Sometimes we arrive at powerlessness and unmanageability by losing everything, as Job did. Being in recovery and trying to walk a spiritual path does not mean that we will be spared our share of snags and obstacles. In these times, recovery can appear to be hopeless and not worth the work. The rebel in us that wants control will counsel, "This is just too hard. Your troubles must mean that God doesn't like you." At this point, we need a group of people to continue pointing us to God no matter what happens. We need people who will nurture hope even in the most difficult places. As we hit bottom and face our powerlessness over all of life, we need encouragers. We need to be reminded of Jesus' saying that "if you try to hang on to your life, you will lose it. But if you give up your life for my sake, you will save it" (Luke 9:24). This is another way of describing powerlessness.
By exploring our powerlessness, we will have to confront and oppose negative ideas that tell us that being powerless means being a victim. By coming to the end of our own power, we develop enough humility to hear the voice of God and do his will.
The apostle Paul-before his conversion and transformation, when he was still known as Saul-could not explore powerlessness at all. He was intoxicated by the power he could wield, even if it placed him in opposition to God's plan for his life. Yet, God pursued Saul, despite his power-hungry, murderous state of mind, to call him to a new direction, a totally transformed purpose. So that he could stop persecuting the gospel and start preaching it, God made him totally blind and dependent on others to lead, feed, and shelter him. He had to accept powerlessness and unmanageability in order to be used by God in powerful and amazing ways.
We must also first accept our powerlessness and inability to manage before we can be freed from addiction and become a channel for God in ways we could never imagine. We are so schooled in the thought that we can do anything we put our minds to that it is almost impossible to envision the power of God in us, doing what we have not been able to do to this point. God in us, shining through human vessels, gives us the ability to recover, to accept powerlessness, and to accept unmanageability. We are then opened to a life powered by God rather than by our dependencies, our addictions, or our fallible selves.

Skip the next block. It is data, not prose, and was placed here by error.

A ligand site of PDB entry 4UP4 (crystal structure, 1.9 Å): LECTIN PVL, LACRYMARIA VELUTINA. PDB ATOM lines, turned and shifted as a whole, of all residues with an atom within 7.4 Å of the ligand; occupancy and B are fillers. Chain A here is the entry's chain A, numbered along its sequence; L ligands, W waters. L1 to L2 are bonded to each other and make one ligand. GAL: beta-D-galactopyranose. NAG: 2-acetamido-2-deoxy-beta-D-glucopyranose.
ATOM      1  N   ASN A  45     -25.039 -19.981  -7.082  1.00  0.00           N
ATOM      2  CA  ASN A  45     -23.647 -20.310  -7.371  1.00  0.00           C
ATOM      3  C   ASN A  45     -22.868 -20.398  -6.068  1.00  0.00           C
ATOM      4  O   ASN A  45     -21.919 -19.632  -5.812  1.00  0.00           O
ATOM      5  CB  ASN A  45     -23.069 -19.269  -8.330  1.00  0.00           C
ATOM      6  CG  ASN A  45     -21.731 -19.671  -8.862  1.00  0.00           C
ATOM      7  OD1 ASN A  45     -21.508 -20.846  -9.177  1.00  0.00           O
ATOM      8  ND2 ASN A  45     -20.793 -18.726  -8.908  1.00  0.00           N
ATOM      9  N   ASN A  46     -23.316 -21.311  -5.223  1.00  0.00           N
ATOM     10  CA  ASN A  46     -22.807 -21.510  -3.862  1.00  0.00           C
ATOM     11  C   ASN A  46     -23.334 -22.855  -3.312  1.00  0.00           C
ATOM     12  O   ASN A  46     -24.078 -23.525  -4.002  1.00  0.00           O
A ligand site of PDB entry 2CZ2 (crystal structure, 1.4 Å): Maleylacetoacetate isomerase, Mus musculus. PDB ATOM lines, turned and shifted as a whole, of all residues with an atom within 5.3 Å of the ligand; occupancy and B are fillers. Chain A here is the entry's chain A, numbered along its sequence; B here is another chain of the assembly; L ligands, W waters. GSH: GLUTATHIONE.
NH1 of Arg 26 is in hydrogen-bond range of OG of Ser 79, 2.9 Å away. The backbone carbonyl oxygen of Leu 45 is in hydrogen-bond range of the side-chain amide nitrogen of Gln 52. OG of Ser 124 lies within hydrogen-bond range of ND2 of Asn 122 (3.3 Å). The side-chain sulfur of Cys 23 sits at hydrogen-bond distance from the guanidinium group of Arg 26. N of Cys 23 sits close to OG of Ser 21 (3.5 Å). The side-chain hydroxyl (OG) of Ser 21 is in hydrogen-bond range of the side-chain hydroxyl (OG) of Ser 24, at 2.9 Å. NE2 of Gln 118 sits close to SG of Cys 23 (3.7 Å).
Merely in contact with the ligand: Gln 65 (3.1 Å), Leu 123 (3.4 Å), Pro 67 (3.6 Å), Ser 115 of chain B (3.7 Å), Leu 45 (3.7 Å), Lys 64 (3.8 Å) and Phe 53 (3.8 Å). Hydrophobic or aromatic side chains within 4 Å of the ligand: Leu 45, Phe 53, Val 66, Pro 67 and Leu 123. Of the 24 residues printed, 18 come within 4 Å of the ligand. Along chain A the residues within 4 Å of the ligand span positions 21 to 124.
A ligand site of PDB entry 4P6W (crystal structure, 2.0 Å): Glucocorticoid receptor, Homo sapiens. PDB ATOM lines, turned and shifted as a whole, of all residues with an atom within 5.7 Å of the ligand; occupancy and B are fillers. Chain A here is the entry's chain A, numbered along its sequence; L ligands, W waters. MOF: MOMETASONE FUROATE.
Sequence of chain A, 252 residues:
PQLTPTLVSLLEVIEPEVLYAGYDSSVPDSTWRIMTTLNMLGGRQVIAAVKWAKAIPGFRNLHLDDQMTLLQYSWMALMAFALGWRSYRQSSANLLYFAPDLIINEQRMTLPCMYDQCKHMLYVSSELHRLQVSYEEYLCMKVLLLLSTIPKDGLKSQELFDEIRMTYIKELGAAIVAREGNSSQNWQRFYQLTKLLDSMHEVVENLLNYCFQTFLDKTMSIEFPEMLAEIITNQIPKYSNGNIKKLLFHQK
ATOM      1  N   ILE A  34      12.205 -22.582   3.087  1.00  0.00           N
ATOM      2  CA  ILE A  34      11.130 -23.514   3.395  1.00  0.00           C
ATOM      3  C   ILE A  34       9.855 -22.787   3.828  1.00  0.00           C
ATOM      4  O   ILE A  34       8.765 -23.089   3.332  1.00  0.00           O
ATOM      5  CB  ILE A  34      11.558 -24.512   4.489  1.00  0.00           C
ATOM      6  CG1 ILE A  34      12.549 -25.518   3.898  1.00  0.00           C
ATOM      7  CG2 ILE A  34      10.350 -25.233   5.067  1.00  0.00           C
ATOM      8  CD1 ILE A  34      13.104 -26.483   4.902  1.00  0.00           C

When God's power lives in us, we can be pressed by troubles, perplexed by life, and haunted by our addictions/dependencies, and at the same time experience peace in trouble, hope in perplexing situations, and a lifting of the compulsion to act out. When we admit our powerlessness, God's power flows in to fill us and accomplish what we could never do on our own.
QUESTIONS FOR STEP ONE
No-Win Situations Genesis 16:1-15
1. What feelings do I experience as I acknowledge people in my life who have power (such as supervisors, spouse, religious leaders, and sponsors)? ________________________________________________________________ ________________________________________________________________ ________________________________________________________________ ________________________________________________________________ ________________________________________________________________
2. What do I try to escape from? What do I feel trapped by? ________________________________________________________________ ________________________________________________________________ ________________________________________________________________
3. How do I escape my feelings, such as anger, boredom, fatigue, or loneliness? ________________________________________________________________ ________________________________________________________________ ________________________________________________________________
4. When things do not go my way, or when I am in a no-win situation, what is my reaction (with relationships, work, promotions, kids who question or rebel, traffic, drivers in front of me, people talking on cell phones in public places, financial difficulties, people who hurt or disappoint me, or God, who seems to be silent)? ________________________________________________________________ ________________________________________________________________ ________________________________________________________________ ________________________________________________________________